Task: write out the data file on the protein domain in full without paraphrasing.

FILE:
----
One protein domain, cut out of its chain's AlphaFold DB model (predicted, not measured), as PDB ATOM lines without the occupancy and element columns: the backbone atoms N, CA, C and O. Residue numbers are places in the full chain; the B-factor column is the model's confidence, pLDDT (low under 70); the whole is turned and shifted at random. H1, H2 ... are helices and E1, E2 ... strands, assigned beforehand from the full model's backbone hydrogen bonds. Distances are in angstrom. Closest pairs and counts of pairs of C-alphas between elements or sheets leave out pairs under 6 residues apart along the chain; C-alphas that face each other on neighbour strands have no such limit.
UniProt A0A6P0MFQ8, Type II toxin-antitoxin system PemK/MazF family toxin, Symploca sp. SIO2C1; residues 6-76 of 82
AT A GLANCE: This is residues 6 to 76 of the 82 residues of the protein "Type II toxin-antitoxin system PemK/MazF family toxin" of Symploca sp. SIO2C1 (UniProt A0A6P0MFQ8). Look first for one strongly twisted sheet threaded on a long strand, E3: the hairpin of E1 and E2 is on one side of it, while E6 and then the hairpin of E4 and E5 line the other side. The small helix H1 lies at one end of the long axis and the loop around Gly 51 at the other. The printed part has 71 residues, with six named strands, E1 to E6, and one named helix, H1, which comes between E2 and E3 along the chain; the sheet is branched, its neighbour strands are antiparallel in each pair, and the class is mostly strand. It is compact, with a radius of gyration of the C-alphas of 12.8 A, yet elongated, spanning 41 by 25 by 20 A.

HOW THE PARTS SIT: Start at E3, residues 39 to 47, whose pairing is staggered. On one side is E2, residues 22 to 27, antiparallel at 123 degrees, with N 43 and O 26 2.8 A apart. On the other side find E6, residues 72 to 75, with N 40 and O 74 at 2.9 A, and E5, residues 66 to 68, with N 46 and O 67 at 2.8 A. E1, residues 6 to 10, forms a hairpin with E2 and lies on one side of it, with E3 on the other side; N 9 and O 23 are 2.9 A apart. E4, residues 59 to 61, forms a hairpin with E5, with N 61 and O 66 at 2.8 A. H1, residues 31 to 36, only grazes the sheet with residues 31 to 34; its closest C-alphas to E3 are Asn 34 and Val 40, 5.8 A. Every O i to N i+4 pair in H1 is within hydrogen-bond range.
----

One protein domain, cut out of its chain's AlphaFold DB model (predicted, not measured), as PDB ATOM lines without the occupancy and element columns: the backbone atoms N, CA, C and O. Residue numbers are places in the full chain; the B-factor column is the model's confidence, pLDDT (low under 70); the whole is turned and shifted at random. H1, H2 ... are helices and E1, E2 ... strands, assigned beforehand from the full model's backbone hydrogen bonds. Distances are in angstrom. Closest pairs and counts of pairs of C-alphas between elements or sheets leave out pairs under 6 residues apart along the chain; C-alphas that face each other on neighbour strands have no such limit.
UniProt A0A6P0MFQ8, Type II toxin-antitoxin system PemK/MazF family toxin, Symploca sp. SIO2C1; residues 6-76 of 82
AT A GLANCE: This is residues 6 to 76 of the 82 residues of the protein "Type II toxin-antitoxin system PemK/MazF family toxin" of Symploca sp. SIO2C1 (UniProt A0A6P0MFQ8). Look first for one strongly twisted sheet threaded on a long strand, E3: the hairpin of E1 and E2 is on one side of it, while E6 and then the hairpin of E4 and E5 line the other side. The small helix H1 lies at one end of the long axis and the loop around Gly 51 at the other. The printed part has 71 residues, with six named strands, E1 to E6, and one named helix, H1, which comes between E2 and E3 along the chain; the sheet is branched, its neighbour strands are antiparallel in each pair, and the class is mostly strand. It is compact, with a radius of gyration of the C-alphas of 12.8 A, yet elongated, spanning 41 by 25 by 20 A.

HOW THE PARTS SIT: Start at E3, residues 39 to 47, whose pairing is staggered. On one side is E2, residues 22 to 27, antiparallel at 123 degrees, with N 43 and O 26 2.8 A apart. On the other side find E6, residues 72 to 75, with N 40 and O 74 at 2.9 A, and E5, residues 66 to 68, with N 46 and O 67 at 2.8 A. E1, residues 6 to 10, forms a hairpin with E2 and lies on one side of it, with E3 on the other side; N 9 and O 23 are 2.9 A apart. E4, residues 59 to 61, forms a hairpin with E5, with N 61 and O 66 at 2.8 A. H1, residues 31 to 36, only grazes the sheet with residues 31 to 34; its closest C-alphas to E3 are Asn 34 and Val 40, 5.8 A. Every O i to N i+4 pair in H1 is within hydrogen-bond range.